Life Lessons from Employment

Native American teenage boy at a job interview with a resume

High school is a time for kids to spend time with friends and family, focus on school, and think about their future.

Whether it be for extra spending money or to build their resumes, many students also take the initiative to work at part-time jobs.

Senior Adam Murakami works at the YMCA Windward branch where he teaches swim lessons and works as a lifeguard three days a week. As an avid swimmer, teaching swim lessons comes naturally to Murakami. “It doesn’t really feel like a job… because I have fun and I enjoy where I work.” Murakami has no complaints about his job, but there are many instances where he has to sacrifice his free time to maintain a good work ethic. “[When] my friends are going to the beach, movies, or just hanging out, I have to go to work instead,” he said. Despite this, Murakami still appreciates the experiences his job has given him. “After David [Hixon] and I closed the pool one night, we jumped off the lifeguard stand into the water. It was pretty fun.”

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“It doesn’t really feel like a job… because I have fun and I enjoy where I work.”

Senior Adam Murakami (YMCA Life Guard)

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Senior Taylor Fukumoto spends her weekends working as a sales assistant at Levi’s in the Waikele Shopping Center. While working at a retail store may seem glamorous to teenagers, it can in fact be more chaotic and stressful. “Once at work, my manager came up to me and my coworker with an ‘assignment.’ He told us we had 10 minutes to grab clothing items from around the store and put together an outfit for a situation he assigns us with… I ran around the store aimlessly for 15 minutes, nearly in tears,” Fukumoto recounted. Fukumoto also says that many customers get upset at her for things she cannot control, like a jean size being out of stock.

Retail is notorious for being one of the most demanding and unrewarding minimum wage jobs, but Fukumoto has quickly learned to operate in the fast paced environment with efficiency and grace. She works up to 12 hours a week while maintaining a 3.9 GPA and participating in HBA’s Math League. It took some time before she figured out  how to manage her time well, however. “Back when I used to work around four or five days a week,” she said, “managing my school life was near impossible. I would get home from school at 4:30, go to work at 5:00, come home at around 9:30 or 10:00 , and then have to do hours of homework and studying for the next day.” Since then, Fukumoto has adjusted her work hours so that it does not collide with her academic life. She is planning on working there until she leaves to attend the University of Portland this fall.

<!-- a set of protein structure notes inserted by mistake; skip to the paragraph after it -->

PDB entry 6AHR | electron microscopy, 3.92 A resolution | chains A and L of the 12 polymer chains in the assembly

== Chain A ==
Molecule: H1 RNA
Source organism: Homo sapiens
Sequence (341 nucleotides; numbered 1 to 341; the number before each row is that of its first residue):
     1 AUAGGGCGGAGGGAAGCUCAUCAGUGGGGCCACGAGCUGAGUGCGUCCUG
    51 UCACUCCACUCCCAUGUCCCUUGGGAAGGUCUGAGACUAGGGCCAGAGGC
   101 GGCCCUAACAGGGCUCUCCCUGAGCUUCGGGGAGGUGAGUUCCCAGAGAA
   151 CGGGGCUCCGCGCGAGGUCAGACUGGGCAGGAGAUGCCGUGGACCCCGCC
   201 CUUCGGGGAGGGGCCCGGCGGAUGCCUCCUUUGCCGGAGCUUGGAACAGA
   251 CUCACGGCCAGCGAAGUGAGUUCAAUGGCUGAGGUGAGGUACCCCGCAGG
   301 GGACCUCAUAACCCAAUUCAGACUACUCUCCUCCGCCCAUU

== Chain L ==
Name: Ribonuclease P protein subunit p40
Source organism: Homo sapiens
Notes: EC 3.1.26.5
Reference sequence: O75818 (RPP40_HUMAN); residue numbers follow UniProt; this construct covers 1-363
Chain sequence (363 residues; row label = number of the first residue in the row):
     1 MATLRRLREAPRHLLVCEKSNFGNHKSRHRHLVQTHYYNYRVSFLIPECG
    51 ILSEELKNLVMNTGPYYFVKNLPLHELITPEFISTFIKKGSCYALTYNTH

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“Since I interact with many customers, I’ve learned to become a better listener and a better communicator.”

Senior Kayla Takemoto (Ward Theater)

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When Senior Kayla Vergara began to work at Liliha Library, she had no intentions of keeping her job.  “At first, my parents wanted to me get a job in time before the 2015 England Trip. Any money that I earned would be my spending money during my trip.” After she returned from England, she decided to continue working since her job fit well with her high school schedule. Vergara currently works in the children’s section of the library, where she helps with  “Children Story Time” and the “Preschool Readiness Program.” Vergara is grateful that her boss understands her busy school life. She enjoys many aspects such as a flexible schedule, her friendly coworkers, and the physical exercise she gets from shelving hundreds of books. Vergara hopes to continue working there in the coming months.

Fukumoto also speaks highly of how her job improved her time management skills. “I used to come home and watch TV for hours before starting any homework, but now, it’s become a habit to finish everything I need to do as efficiently as possible before doing anything else,” she said. “I would recommend that high schoolers get a job.”

Senior Kayla Takemoto works at Ward Consolidated Theaters. There, she manages the concession stand, ushers, and collects tickets. Takemoto is saving her paychecks to pay for college and flight school. There, she hopes to study aviation and become a pilot. So far, she has saved up for about one fourth of her total tuition. At first, she was hesitant to apply for the job. Thanks to her family’s encouragement. Takemoto took the risk.

Working at the busiest theater on the island has also taught Takemoto essential life skills. “Since I interact with many customers, I’ve learned to become a better listener and a better communicator. This job also teaches me team work because my coworkers and I help each other a lot.” Takemoto highly encourages all high schoolers to get a job.

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